We suggest commencing the bridging loan process as early as possible to limit the potential problems arising from funds not being available. Our quoted guidelines however are:

Decision in Principle: approx. 1 – 2 days
Formal offer: approx 1 – 2 weeks
Completion: approx 2 – 4 weeks

The industry average term for a bridging loan is approximately 6/7 months. We can however arrange bridging loans from 1 day up to 12 months. In certain circumstances longer terms of 18 months or more can be agreed.

We can source the most competitive rates in the market and we have many special and unique offers that are not available to other companies. Rates can be dictated by LTV, security type, client profile etc. Following a short discussion, our staff are experienced enough to be able to immediately provide a written quotation, showing the applicable bridging loan rates and costs for most scenarios.

Most bridging loans do not have early repayment charges although any penalty if applicable will be explained at the beginning and listed in the paperwork provided.

Bridging finance is usually determined by the security in the property being offered and the exit route. Providing the chosen lender is happy with the answers on these two points, credit issues should not be a problem.

It is important to note that refinancing a client with credit issues from out of a bridging loan is extremely rare, so the exit route in this scenario would normally be sale.

Certain Bridging loan lenders can arrange a second charge bridging loan by securing their interest by way of an “equitable charge”. An equitable charge still fully secures the bridging loan lender but importantly does not require the authority or permission from the first charge lender prior to entry onto the land registry documentation.

Although most lenders require some income proof, albeit small, a bridging loan is normally arranged with all fees and monthly interest payments added, so no monthly payments to make. This aspect normally removes the need to prove the loan is affordable by income.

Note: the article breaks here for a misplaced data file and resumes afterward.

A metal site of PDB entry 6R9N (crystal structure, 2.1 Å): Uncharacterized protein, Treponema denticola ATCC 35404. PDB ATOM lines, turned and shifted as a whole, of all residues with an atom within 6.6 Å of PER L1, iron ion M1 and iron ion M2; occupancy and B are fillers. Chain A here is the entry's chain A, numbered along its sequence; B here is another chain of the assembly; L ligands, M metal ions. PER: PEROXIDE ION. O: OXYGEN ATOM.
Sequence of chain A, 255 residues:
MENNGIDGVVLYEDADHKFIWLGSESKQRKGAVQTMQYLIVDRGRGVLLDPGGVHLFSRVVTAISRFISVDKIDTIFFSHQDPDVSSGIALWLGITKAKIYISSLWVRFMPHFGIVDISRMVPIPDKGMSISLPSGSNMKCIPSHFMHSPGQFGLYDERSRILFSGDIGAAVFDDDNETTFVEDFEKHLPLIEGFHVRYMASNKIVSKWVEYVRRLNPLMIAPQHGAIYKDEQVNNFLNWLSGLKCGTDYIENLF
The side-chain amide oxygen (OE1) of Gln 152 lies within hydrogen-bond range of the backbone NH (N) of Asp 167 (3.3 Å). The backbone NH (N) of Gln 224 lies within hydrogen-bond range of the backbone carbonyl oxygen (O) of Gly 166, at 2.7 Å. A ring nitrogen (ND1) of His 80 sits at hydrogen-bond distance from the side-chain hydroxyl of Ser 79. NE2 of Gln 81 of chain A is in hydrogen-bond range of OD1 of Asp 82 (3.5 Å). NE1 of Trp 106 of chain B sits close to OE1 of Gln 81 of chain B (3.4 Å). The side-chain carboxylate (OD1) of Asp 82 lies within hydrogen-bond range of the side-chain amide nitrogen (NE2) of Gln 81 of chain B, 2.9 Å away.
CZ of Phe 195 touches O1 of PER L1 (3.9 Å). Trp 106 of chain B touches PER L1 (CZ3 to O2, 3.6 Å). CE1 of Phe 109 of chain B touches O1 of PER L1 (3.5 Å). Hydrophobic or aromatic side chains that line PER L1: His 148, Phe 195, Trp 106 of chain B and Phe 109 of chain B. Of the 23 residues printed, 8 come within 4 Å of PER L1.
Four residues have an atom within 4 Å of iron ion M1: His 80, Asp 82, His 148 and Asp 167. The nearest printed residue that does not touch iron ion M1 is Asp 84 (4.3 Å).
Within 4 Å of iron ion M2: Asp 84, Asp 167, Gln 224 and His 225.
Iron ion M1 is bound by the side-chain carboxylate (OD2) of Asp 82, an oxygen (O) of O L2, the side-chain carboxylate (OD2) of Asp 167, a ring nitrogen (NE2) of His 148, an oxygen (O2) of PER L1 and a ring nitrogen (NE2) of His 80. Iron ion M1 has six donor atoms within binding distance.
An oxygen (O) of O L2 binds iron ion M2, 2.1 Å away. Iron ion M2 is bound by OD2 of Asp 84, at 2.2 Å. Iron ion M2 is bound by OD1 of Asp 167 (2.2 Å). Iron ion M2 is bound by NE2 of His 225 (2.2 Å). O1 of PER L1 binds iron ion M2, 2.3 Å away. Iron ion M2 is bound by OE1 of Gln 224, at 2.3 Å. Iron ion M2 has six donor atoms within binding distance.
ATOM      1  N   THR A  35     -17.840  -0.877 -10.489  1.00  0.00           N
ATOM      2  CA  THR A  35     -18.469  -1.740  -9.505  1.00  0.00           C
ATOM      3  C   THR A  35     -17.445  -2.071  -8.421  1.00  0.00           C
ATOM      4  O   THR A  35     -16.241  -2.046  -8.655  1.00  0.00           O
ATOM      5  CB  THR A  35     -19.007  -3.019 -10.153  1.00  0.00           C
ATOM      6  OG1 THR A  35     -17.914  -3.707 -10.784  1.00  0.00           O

Bridging loans can be used for any number of reasons, although the originally intended use of these products is the financing property transactions.

As leading UK bridging providers, we have worked tremendously hard over the years in order to streamline the online application process whilst fine-tuning our services for optimum efficiency. We also know exactly what our lenders require in order for an applicant to be successful, which speeds things up dramatically.

The bridging lenders we work with are very flexible when it comes to the type of security they are willing to accept from a borrower. Examples of property that can be used as collateral include primary residences, commercial buildings, mixed-use developments and building plots – regardless of the state or condition of the property or real estate in question.

UK Property Finance are experts when it comes to finding workable solutions and appropriate borrowing products for those who have had credit problems in the past. Even if you are a recently discharged bankrupt, as long as you have the relevant security to offer – we can help!

Yes! Provided you are able to prove your ability to pay and you have sufficient equity in the real estate you are using as collateral, we will find commercial bridging loan that fits in with your needs and circumstances.

As long as there is sufficient equity in the property, once you have deducted the outstanding mortgage balance from the market value, we will find you a suitable product. We arrange second and third charge bridging loans all the time for our clients.

The only item you will need to pay for upfront is a valuation report – assuming you don’t already have one. Other than valuation fees, there are no upfront costs that you will be expected to pay.